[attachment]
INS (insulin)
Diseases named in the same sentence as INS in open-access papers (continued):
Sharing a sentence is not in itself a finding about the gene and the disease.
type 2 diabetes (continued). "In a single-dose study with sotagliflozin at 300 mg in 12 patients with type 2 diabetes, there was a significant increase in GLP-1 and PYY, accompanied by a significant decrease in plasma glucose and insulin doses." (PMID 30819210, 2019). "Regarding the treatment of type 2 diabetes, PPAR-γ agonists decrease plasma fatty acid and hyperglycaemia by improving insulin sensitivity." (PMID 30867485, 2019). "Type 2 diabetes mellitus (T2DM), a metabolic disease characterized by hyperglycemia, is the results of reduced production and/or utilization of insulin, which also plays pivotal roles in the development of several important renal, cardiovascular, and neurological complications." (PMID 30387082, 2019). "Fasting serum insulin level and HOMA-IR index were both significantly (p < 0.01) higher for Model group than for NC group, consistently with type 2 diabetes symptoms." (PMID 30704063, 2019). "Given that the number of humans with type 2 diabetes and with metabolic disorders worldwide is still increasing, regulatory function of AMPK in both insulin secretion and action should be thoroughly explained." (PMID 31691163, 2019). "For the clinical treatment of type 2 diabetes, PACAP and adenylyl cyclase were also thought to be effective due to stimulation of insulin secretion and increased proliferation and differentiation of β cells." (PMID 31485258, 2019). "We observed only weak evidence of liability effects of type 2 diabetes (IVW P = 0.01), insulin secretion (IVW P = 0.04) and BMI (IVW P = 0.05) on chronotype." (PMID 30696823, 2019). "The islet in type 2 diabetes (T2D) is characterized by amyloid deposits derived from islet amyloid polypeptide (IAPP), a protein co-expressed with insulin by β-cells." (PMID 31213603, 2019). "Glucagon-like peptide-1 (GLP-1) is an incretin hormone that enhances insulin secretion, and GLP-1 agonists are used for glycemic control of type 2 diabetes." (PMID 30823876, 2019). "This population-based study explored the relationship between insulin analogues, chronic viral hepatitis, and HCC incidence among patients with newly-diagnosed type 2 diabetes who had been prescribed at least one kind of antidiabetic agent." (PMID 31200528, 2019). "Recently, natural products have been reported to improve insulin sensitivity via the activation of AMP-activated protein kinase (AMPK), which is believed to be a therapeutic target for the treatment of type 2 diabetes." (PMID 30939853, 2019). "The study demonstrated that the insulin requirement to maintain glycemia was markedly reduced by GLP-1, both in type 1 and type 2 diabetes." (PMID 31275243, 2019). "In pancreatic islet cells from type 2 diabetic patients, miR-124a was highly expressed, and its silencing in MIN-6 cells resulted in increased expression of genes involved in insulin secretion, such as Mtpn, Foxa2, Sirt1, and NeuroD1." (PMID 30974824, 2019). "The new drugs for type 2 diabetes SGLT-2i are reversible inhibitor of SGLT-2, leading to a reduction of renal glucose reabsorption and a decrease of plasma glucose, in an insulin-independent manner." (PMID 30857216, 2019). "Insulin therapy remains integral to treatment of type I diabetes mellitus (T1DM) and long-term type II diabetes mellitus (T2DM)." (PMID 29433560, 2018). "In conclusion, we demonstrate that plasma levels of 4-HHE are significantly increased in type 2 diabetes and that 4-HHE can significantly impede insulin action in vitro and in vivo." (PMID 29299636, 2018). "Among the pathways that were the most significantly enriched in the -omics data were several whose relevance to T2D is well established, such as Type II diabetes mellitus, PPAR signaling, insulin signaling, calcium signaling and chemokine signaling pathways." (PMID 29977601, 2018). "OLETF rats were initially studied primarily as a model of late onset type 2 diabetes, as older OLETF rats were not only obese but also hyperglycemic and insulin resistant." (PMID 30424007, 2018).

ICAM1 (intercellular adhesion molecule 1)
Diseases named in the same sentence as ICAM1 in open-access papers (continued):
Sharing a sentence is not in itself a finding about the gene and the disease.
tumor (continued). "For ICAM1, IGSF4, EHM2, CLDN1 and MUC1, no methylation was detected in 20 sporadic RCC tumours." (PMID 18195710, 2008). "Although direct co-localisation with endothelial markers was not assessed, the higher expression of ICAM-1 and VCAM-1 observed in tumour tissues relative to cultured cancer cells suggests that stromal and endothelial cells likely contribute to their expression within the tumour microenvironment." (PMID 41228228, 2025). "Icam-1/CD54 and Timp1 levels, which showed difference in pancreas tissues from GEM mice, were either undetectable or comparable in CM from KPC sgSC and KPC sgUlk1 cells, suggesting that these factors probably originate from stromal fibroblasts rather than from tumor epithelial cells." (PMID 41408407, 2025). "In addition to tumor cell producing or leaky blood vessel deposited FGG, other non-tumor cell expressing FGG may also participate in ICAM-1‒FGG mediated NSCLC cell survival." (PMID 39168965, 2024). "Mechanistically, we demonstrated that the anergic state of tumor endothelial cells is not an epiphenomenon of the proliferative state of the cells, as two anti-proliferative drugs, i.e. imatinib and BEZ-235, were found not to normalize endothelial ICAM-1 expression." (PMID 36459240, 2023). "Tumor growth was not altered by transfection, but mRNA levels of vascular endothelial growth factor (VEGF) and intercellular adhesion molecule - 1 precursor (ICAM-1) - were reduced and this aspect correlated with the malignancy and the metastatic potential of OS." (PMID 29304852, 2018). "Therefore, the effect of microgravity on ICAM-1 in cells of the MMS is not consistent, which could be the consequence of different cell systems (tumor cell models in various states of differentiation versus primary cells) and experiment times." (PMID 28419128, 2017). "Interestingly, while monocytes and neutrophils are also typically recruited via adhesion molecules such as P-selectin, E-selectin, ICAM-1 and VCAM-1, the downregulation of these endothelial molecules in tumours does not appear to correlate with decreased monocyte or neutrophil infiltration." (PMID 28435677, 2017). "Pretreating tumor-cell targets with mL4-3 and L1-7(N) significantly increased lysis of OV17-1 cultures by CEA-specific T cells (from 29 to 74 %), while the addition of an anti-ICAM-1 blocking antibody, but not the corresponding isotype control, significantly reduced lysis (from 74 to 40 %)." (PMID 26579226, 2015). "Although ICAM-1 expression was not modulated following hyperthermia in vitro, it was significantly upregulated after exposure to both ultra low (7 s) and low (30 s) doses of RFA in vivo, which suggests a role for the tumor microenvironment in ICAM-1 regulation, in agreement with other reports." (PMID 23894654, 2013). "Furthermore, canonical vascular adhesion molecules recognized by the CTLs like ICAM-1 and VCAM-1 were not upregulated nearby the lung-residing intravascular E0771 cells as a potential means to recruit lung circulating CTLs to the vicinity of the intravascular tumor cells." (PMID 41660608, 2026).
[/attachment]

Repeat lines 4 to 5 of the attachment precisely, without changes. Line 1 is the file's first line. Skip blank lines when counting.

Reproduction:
type 2 diabetes (continued). "In a single-dose study with sotagliflozin at 300 mg in 12 patients with type 2 diabetes, there was a significant increase in GLP-1 and PYY, accompanied by a significant decrease in plasma glucose and insulin doses." (PMID 30819210, 2019). "Regarding the treatment of type 2 diabetes, PPAR-γ agonists decrease plasma fatty acid and hyperglycaemia by improving insulin sensitivity." (PMID 30867485, 2019). "Type 2 diabetes mellitus (T2DM), a metabolic disease characterized by hyperglycemia, is the results of reduced production and/or utilization of insulin, which also plays pivotal roles in the development of several important renal, cardiovascular, and neurological complications." (PMID 30387082, 2019). "Fasting serum insulin level and HOMA-IR index were both significantly (p < 0.01) higher for Model group than for NC group, consistently with type 2 diabetes symptoms." (PMID 30704063, 2019). "Given that the number of humans with type 2 diabetes and with metabolic disorders worldwide is still increasing, regulatory function of AMPK in both insulin secretion and action should be thoroughly explained." (PMID 31691163, 2019). "For the clinical treatment of type 2 diabetes, PACAP and adenylyl cyclase were also thought to be effective due to stimulation of insulin secretion and increased proliferation and differentiation of β cells." (PMID 31485258, 2019). "We observed only weak evidence of liability effects of type 2 diabetes (IVW P = 0.01), insulin secretion (IVW P = 0.04) and BMI (IVW P = 0.05) on chronotype." (PMID 30696823, 2019). "The islet in type 2 diabetes (T2D) is characterized by amyloid deposits derived from islet amyloid polypeptide (IAPP), a protein co-expressed with insulin by β-cells." (PMID 31213603, 2019). "Glucagon-like peptide-1 (GLP-1) is an incretin hormone that enhances insulin secretion, and GLP-1 agonists are used for glycemic control of type 2 diabetes." (PMID 30823876, 2019). "This population-based study explored the relationship between insulin analogues, chronic viral hepatitis, and HCC incidence among patients with newly-diagnosed type 2 diabetes who had been prescribed at least one kind of antidiabetic agent." (PMID 31200528, 2019). "Recently, natural products have been reported to improve insulin sensitivity via the activation of AMP-activated protein kinase (AMPK), which is believed to be a therapeutic target for the treatment of type 2 diabetes." (PMID 30939853, 2019). "The study demonstrated that the insulin requirement to maintain glycemia was markedly reduced by GLP-1, both in type 1 and type 2 diabetes." (PMID 31275243, 2019). "In pancreatic islet cells from type 2 diabetic patients, miR-124a was highly expressed, and its silencing in MIN-6 cells resulted in increased expression of genes involved in insulin secretion, such as Mtpn, Foxa2, Sirt1, and NeuroD1." (PMID 30974824, 2019). "The new drugs for type 2 diabetes SGLT-2i are reversible inhibitor of SGLT-2, leading to a reduction of renal glucose reabsorption and a decrease of plasma glucose, in an insulin-independent manner." (PMID 30857216, 2019). "Insulin therapy remains integral to treatment of type I diabetes mellitus (T1DM) and long-term type II diabetes mellitus (T2DM)." (PMID 29433560, 2018). "In conclusion, we demonstrate that plasma levels of 4-HHE are significantly increased in type 2 diabetes and that 4-HHE can significantly impede insulin action in vitro and in vivo." (PMID 29299636, 2018). "Among the pathways that were the most significantly enriched in the -omics data were several whose relevance to T2D is well established, such as Type II diabetes mellitus, PPAR signaling, insulin signaling, calcium signaling and chemokine signaling pathways." (PMID 29977601, 2018). "OLETF rats were initially studied primarily as a model of late onset type 2 diabetes, as older OLETF rats were not only obese but also hyperglycemic and insulin resistant." (PMID 30424007, 2018).

ICAM1 (intercellular adhesion molecule 1)